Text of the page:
Labour’s manifesto is also fairly light-touch on commitments when it comes to soft power. However, more broadly, Labour has indicated interest in a more revisionist reframing of the current order of soft power, with soft power and its ability to support in joining up the arms of international engagement increasingly prioritised by Labour policymakers. A desire to create a joined-up approach to a broader industrial strategy, which has the read across to foreign policy, international development, defence and national security issues, is a top priority for Labour, and the role of an effective soft power strategy is reportedly recognised in enabling such a cross-sectoral strategy to be effective. 

Labour’s proposed foreign policy strategy – ‘progressive realism’, as coined by Shadow Foreign Secretary David Lammy – looks to be the umbrella under which Labour pursues this ideal, with the strategy having its roots embedded in soft power means. Described as “using realist means to pursue progressive ends”, this values-based pursuit, with priorities ranging from countering climate change, to defending democracy, to advancing the world’s economic development, ‘progressive realism’ is being pitched as an avenue to coherently join these international activities up, under the banner of serving just goals.

Yet the effectiveness of a soft power strategy is reliant on the health of the UK’s soft power ecosystem, and an authentic international reputation as a leader across the UK’s many accrued strengths. As such, Labour will need to nurture UK soft power, promoting the export of UK culture, expertise, business and values, to benefit all arms of our international engagement. Values have traditionally, and continue to be,  a key part of Labour’s foreign policy thinking, and, in turn, we can expect such a pursuit to focus on themes including enhancing leadership around women and girls, equalities, human rights and net-zero. 

Perhaps setting the tone for this push, Labour has committed to establishing a Soft Power Council, albeit details are few and far between. Labour’s manifesto has also pledged to implement a creative industries sector plan as part of its Industrial Strategy, in an effort to create good jobs and accelerate growth across the creative sectors, bring leading creative and cultural institutions together to increase the UK’s international clout, and enhance the reach of diaspora communities to maximise cultural reach.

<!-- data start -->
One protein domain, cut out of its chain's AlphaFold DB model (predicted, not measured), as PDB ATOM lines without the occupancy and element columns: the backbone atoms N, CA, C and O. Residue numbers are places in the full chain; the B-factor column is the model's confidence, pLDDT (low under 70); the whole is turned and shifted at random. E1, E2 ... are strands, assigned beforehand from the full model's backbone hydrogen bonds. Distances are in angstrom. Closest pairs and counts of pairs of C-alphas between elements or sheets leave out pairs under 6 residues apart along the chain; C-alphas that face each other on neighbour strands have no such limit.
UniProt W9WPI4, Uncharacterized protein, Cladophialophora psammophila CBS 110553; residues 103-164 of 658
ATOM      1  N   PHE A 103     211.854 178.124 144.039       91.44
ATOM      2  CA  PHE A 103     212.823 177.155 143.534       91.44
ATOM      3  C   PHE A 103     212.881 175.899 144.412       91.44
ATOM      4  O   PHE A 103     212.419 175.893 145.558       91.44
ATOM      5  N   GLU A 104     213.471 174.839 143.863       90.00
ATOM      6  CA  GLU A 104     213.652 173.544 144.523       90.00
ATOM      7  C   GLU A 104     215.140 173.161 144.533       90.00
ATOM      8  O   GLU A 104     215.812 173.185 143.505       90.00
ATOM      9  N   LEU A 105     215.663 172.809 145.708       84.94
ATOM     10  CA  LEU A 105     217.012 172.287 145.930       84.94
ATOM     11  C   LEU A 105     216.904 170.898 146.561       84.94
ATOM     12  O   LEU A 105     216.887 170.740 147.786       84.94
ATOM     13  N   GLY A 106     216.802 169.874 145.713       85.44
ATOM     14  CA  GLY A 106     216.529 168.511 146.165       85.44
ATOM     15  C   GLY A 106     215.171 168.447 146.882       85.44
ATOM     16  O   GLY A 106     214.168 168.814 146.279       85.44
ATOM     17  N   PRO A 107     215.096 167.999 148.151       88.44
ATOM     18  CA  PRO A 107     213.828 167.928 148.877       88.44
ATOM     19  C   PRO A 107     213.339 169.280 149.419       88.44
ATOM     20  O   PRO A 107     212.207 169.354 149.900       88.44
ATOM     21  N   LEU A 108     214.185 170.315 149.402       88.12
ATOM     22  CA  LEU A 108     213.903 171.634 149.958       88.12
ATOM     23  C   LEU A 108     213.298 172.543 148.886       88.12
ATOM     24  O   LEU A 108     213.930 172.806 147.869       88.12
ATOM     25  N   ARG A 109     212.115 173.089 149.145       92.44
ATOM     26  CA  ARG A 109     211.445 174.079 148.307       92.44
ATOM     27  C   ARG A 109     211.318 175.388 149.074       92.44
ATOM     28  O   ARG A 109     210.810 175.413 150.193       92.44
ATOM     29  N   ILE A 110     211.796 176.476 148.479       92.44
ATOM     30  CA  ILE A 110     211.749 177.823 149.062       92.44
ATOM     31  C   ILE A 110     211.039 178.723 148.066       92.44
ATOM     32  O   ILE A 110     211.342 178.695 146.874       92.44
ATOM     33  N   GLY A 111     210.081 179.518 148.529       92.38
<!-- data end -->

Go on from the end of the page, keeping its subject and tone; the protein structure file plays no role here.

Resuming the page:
Whichever party finds itself in No.10 by the end of this week, it has a mammoth task ahead of it in fleshing out a cohesive and coherent soft power strategy, which effectively ties into, and together, the other arms of the UK’s international offer. Against the backdrop of an increasingly polarised world, a two-pronged approach exhibiting effective hard and soft power simultaneously is a necessity, as the UK’s strategic rivals seek to strengthen and harness both their hard and soft power influence for their own gains. The UK cannot simply rely on past achievements to maintain our soft power strengths, and the next administration must think strategically when it comes to maintaining and promoting the UK’s soft power strength.

View BFPG’s full Election Watch series here

Eliza Keogh

Eliza Keogh is a Researcher and Programmes Manager at BFPG